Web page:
ARS Section 25-409 Interpretation
In McGovern v. McGovern, 201 Ariz. 172, 179, P 23, 33 P.3d 506, 513 (App. 2001), the Court found that 25-409 does not violate the Fourteenth Amendment. 201 Ariz. at 178, P 20, 33 P.3d at 512.
The court agreed with the conclusion reached in Jackson, but determined that additional guidance was necessary concerning "Troxel's impact on the interpretation and application of 25-409." Id. at 177, P 14, 33 P.3d at 511.
In contrast to the statute at issue in Troxel v. Granville, 530 U.S. 57, 65, 120 S. Ct. 2054, 147 L. Ed. 2d 49 (2000), Arizona's grandparent visitation statute has several self-limiting features: it is framed in permissive terms; the right to visitation arises only if the trial court finds it is in the best interests of the child; and, in determining best interests, the court is required to consider all relevant factors, including those set forth in subsection (C). Id. at P 15. Citing Graville v. Dodge, 195 Ariz. 119, 123, P 19, 985 P.2d 604, 608 (App. 1999), the court in McGovern also noted that the statute is structured to enable a trial court to make grandparent visitation "a minimal burden on the rights of the child's parents" and that if the court orders visitation, the order must be as "minimally intrusive as possible." Id. at P 16.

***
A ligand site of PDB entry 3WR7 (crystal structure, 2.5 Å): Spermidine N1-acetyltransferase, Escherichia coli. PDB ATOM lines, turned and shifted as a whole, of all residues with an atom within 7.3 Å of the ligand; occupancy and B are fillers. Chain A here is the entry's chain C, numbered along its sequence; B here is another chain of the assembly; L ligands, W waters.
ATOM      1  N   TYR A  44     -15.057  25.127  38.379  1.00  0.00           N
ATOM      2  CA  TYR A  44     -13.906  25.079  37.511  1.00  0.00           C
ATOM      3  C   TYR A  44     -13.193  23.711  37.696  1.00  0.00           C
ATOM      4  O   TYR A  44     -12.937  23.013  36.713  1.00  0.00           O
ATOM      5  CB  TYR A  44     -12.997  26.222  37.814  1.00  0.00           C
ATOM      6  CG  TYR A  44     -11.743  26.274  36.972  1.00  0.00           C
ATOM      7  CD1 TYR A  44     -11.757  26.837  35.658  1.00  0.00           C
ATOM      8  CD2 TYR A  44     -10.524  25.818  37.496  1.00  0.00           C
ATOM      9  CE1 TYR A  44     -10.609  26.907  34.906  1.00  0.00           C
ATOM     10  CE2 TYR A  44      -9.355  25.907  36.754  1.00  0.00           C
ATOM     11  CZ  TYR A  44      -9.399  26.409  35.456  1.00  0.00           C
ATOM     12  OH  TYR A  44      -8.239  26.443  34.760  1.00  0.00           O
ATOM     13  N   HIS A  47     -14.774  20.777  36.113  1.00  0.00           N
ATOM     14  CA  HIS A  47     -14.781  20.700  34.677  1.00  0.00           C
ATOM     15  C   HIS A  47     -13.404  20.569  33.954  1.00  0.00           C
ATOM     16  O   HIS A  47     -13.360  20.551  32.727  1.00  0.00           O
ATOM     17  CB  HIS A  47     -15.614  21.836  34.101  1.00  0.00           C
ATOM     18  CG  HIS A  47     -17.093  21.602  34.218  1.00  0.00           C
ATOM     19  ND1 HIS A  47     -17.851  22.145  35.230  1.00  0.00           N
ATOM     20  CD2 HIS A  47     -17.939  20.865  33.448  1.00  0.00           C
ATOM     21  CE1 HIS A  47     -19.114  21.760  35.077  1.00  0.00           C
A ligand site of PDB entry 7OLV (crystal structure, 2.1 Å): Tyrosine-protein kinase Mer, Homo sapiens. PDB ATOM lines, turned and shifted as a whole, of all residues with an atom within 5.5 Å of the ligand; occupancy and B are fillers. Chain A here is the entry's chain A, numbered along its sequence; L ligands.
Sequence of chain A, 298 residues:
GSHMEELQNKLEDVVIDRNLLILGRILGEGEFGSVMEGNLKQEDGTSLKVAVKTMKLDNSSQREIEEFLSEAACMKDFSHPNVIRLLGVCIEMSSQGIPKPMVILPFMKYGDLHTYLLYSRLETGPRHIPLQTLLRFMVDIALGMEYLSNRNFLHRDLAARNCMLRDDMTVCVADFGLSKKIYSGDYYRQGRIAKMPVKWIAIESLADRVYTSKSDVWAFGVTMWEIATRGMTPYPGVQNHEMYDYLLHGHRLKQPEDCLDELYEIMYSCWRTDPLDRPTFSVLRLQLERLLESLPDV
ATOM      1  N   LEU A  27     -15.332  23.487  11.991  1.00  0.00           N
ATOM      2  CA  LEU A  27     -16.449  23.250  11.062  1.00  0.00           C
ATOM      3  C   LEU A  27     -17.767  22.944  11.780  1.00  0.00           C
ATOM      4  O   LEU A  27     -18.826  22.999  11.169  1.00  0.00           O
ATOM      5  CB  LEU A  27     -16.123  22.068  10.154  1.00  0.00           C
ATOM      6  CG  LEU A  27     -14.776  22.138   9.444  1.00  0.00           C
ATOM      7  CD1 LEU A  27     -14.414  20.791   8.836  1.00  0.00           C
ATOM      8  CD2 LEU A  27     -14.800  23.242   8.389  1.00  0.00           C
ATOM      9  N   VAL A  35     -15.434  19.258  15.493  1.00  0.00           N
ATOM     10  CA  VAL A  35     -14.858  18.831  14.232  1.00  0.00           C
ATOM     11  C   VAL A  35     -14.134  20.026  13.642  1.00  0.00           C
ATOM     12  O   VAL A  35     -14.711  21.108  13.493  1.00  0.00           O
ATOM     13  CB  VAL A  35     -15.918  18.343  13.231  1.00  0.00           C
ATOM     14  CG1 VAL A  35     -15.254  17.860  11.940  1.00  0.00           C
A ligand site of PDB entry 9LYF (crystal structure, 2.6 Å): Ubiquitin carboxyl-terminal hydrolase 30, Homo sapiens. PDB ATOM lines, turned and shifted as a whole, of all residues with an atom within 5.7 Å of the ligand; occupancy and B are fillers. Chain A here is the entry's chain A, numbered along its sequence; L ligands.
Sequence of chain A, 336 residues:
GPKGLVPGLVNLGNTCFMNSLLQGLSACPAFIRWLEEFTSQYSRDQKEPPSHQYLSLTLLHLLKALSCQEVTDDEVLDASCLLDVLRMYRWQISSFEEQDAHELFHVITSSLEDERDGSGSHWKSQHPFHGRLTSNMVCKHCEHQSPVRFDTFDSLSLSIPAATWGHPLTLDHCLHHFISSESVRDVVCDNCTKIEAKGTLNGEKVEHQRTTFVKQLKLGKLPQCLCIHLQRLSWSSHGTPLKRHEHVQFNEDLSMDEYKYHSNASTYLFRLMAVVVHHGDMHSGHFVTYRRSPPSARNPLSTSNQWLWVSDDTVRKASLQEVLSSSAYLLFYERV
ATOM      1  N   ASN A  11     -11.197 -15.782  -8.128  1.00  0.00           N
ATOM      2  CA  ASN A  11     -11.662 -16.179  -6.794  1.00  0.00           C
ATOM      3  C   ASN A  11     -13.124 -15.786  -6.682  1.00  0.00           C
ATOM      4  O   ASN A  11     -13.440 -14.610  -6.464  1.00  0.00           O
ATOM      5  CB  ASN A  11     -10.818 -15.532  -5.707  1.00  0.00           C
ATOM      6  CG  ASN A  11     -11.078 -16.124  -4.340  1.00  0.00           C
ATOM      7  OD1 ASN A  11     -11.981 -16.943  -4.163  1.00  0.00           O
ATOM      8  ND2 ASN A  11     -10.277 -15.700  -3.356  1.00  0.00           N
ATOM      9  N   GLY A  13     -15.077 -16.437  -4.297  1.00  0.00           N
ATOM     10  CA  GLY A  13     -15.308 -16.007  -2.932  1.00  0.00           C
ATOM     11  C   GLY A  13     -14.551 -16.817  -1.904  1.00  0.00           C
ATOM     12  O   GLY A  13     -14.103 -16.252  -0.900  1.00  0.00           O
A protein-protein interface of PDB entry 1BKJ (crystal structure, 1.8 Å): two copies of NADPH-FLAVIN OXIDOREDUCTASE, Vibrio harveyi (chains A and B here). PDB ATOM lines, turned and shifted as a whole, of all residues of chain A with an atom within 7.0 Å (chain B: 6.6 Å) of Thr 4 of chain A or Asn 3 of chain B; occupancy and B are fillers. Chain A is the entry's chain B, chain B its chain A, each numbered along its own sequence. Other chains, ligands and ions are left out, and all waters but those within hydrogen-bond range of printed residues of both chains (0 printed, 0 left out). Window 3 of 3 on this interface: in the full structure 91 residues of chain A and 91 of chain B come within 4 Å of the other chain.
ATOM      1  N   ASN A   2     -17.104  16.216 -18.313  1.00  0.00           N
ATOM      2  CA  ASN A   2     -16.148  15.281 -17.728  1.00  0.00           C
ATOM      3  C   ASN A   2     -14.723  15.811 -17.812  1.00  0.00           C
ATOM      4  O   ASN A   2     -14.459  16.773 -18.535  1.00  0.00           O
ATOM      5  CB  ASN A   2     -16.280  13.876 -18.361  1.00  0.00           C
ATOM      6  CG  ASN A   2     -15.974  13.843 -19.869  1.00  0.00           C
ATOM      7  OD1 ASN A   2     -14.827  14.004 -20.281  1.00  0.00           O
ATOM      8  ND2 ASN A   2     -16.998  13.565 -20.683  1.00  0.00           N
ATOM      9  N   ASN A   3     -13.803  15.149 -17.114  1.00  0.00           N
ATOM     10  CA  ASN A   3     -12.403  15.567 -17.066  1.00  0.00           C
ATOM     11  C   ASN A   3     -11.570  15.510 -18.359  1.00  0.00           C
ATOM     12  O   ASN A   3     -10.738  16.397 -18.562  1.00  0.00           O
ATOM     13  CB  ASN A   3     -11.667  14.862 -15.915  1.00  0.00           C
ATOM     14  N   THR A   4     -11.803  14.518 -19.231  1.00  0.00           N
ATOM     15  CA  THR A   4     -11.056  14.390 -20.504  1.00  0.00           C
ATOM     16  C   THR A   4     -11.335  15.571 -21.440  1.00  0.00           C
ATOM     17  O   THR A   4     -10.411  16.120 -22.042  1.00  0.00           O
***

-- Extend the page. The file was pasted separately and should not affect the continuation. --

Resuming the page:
The court further recognized the legislature's awareness of "parents' superior right to the custody and care of their children." Id.
Section 25-409(C) provides that in determining the child's best interests, the court shall consider all relevant factors, including:
(1) the historical relationship, if any, between the child and person seeking visitation;
(2) the motivation of the requesting party in seeking visitation;
(3) the motivation of the person denying visitation;
(4) the quantity of visitation time requested and potential adverse impact that visitation will have on the child's customary activities; and
(5) if one or both the child's parents are dead, the benefit in maintaining an extended family relationship.